CT is a safe alternative to invasive coronary angiography (ICA) for diagnosing coronary artery disease (CAD). The study was simultaneously published on March 4 in the New England Journal of Medicine and presented at ECR 2022 Overture.
The results could lead to better patient outcomes by reducing patient exposure to the small but real risks of invasive angiography, according to a team led by Dr. Marc Dewey of Charité University Hospital in Berlin. Dewey is the European Society of Radiology's (ESR) research chair and ESR publications chair, as well as the editor of Cardiac CT.
"CT has generated interest [for this indication] since it may rule out obstructive CAD in a noninvasive procedure with a low risk of adverse events as it identifies patients who are appropriate candidates for coronary revascularization," the group noted.
Although invasive coronary angiography with cardiac catheterization has long been the reference standard for diagnosis of obstructive CAD -- and allows for coronary revascularization during the procedure -- it does carry some risk.
"As an invasive examination, cardiac catheterization is associated with rare but serious complications [and] about half of all cardiac catheter examinations in Europe and the U.S. do not result in a CAD finding that requires treatment," the group wrote in a brief about the research.
Dewey's team sought to investigate the efficacy of CT compared to cardiac catheterization for diagnosing CAD using data from the DISCHARGE (Diagnostic Imaging Strategies for Patients with Stable Chest Pain and Intermediate Risk of Coronary Artery Disease) trial, which began in 2014 and is funded by the European Commission and the Berlin Institute of Health and German Research Foundation.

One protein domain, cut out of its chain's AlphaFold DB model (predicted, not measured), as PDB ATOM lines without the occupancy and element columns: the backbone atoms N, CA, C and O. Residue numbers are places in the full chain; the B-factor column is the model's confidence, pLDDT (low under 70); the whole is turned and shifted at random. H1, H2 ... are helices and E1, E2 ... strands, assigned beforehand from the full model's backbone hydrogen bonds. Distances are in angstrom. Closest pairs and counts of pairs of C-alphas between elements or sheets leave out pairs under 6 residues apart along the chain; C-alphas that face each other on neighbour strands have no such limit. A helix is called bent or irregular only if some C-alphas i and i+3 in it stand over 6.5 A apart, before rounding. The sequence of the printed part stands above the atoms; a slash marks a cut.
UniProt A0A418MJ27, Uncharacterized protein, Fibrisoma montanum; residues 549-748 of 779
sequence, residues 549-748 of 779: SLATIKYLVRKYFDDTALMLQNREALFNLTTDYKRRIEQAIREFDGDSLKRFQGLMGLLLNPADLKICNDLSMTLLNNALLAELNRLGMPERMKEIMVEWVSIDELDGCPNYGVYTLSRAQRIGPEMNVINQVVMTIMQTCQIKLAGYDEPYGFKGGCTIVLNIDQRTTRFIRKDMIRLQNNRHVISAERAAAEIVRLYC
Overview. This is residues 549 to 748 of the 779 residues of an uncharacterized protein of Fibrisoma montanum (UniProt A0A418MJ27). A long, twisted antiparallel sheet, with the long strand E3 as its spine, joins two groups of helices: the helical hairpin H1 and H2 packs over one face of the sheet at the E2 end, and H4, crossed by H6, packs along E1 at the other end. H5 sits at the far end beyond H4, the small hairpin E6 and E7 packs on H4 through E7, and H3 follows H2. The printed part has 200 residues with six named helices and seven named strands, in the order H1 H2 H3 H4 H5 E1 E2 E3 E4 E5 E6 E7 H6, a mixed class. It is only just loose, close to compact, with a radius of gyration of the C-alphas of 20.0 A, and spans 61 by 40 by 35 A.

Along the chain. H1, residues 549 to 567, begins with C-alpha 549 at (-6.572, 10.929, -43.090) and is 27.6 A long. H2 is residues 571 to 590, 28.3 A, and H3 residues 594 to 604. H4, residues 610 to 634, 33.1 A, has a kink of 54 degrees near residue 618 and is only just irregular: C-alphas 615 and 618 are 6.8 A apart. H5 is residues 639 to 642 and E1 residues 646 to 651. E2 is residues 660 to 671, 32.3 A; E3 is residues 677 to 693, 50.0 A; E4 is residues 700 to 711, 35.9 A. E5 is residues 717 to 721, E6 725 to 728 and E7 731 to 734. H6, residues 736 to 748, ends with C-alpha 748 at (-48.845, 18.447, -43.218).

The investigators compared CT and invasive coronary angiography as diagnostic imaging strategies for 3,667 patients with stable chest pain and intermediate pretest probability of obstructive CAD; the patients were initially referred for ICA at one of 26 European centers.
The primary study outcome was major adverse cardiovascular events such as cardiac arrest, nonfatal heart attack, or nonfatal stroke over 3.5 years after CAD diagnosis; secondary outcomes were complications related to procedures and angina pectoris.
Dewey and colleagues found that the risk of major adverse cardiac events was similar between the two modalities, but the incidence of procedure-related complications was four times lower with CT compared with ICA.
|Incidence of post-CAD diagnosis major adverse cardiac events by modality in patients with stable chest pain
|Incidence of major adverse cardiovascular events among patient cohort
The study supports findings from two other trials, the Prospective Multicenter Imaging Study for Evaluation of Chest Pain (PROMISE) and the Scottish Computed Tomography of the Heart (SCOT-HEART) study, the team wrote.
"Our trial confirmed the safety of a CT-first strategy and showed results that were similar to those with ICA," Dewey and colleagues reported. "CT identifies covert CAD, which may be of greatest value in patients with atypical symptoms."
The research suggests that using CT instead of ICA could improve outcomes by reducing patient exposure to the risk of angiography complications, wrote Dr. Joseph Loscalzo, PhD, of Brigham and Women's Hospital in Boston in an accompanying editorial.
"Among 52% of patients with abnormal results on functional testing, only approximately half were found to have obstructive CAD on subsequent angiography," he wrote. "These results suggest that alternate diagnostic strategies need to be considered to identify obstructive lesions of functional importance."